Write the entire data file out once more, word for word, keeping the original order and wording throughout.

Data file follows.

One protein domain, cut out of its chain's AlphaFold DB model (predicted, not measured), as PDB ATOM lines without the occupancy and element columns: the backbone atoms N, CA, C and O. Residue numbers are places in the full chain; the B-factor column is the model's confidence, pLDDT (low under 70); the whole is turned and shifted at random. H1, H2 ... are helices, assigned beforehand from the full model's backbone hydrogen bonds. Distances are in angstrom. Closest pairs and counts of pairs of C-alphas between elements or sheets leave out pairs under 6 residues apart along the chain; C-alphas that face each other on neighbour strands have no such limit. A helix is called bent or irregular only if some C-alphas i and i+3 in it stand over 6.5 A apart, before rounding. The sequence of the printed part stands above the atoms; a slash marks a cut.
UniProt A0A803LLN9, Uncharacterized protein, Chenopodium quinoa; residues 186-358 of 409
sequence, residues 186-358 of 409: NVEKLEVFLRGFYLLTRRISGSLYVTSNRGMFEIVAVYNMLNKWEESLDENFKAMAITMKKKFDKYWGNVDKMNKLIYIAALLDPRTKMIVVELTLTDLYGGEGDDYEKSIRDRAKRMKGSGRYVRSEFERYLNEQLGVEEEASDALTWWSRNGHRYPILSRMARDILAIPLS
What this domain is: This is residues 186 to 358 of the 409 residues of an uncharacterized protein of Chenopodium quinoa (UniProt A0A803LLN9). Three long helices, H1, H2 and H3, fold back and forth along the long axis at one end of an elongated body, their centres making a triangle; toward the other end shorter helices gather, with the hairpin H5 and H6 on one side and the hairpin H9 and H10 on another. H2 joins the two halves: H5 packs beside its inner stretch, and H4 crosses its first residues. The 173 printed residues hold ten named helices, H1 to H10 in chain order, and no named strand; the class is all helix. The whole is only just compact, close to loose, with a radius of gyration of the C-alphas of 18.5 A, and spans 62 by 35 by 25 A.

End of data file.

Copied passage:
One protein domain, cut out of its chain's AlphaFold DB model (predicted, not measured), as PDB ATOM lines without the occupancy and element columns: the backbone atoms N, CA, C and O. Residue numbers are places in the full chain; the B-factor column is the model's confidence, pLDDT (low under 70); the whole is turned and shifted at random. H1, H2 ... are helices, assigned beforehand from the full model's backbone hydrogen bonds. Distances are in angstrom. Closest pairs and counts of pairs of C-alphas between elements or sheets leave out pairs under 6 residues apart along the chain; C-alphas that face each other on neighbour strands have no such limit. A helix is called bent or irregular only if some C-alphas i and i+3 in it stand over 6.5 A apart, before rounding. The sequence of the printed part stands above the atoms; a slash marks a cut.
UniProt A0A803LLN9, Uncharacterized protein, Chenopodium quinoa; residues 186-358 of 409
sequence, residues 186-358 of 409: NVEKLEVFLRGFYLLTRRISGSLYVTSNRGMFEIVAVYNMLNKWEESLDENFKAMAITMKKKFDKYWGNVDKMNKLIYIAALLDPRTKMIVVELTLTDLYGGEGDDYEKSIRDRAKRMKGSGRYVRSEFERYLNEQLGVEEEASDALTWWSRNGHRYPILSRMARDILAIPLS
What this domain is: This is residues 186 to 358 of the 409 residues of an uncharacterized protein of Chenopodium quinoa (UniProt A0A803LLN9). Three long helices, H1, H2 and H3, fold back and forth along the long axis at one end of an elongated body, their centres making a triangle; toward the other end shorter helices gather, with the hairpin H5 and H6 on one side and the hairpin H9 and H10 on another. H2 joins the two halves: H5 packs beside its inner stretch, and H4 crosses its first residues. The 173 printed residues hold ten named helices, H1 to H10 in chain order, and no named strand; the class is all helix. The whole is only just compact, close to loose, with a radius of gyration of the C-alphas of 18.5 A, and spans 62 by 35 by 25 A.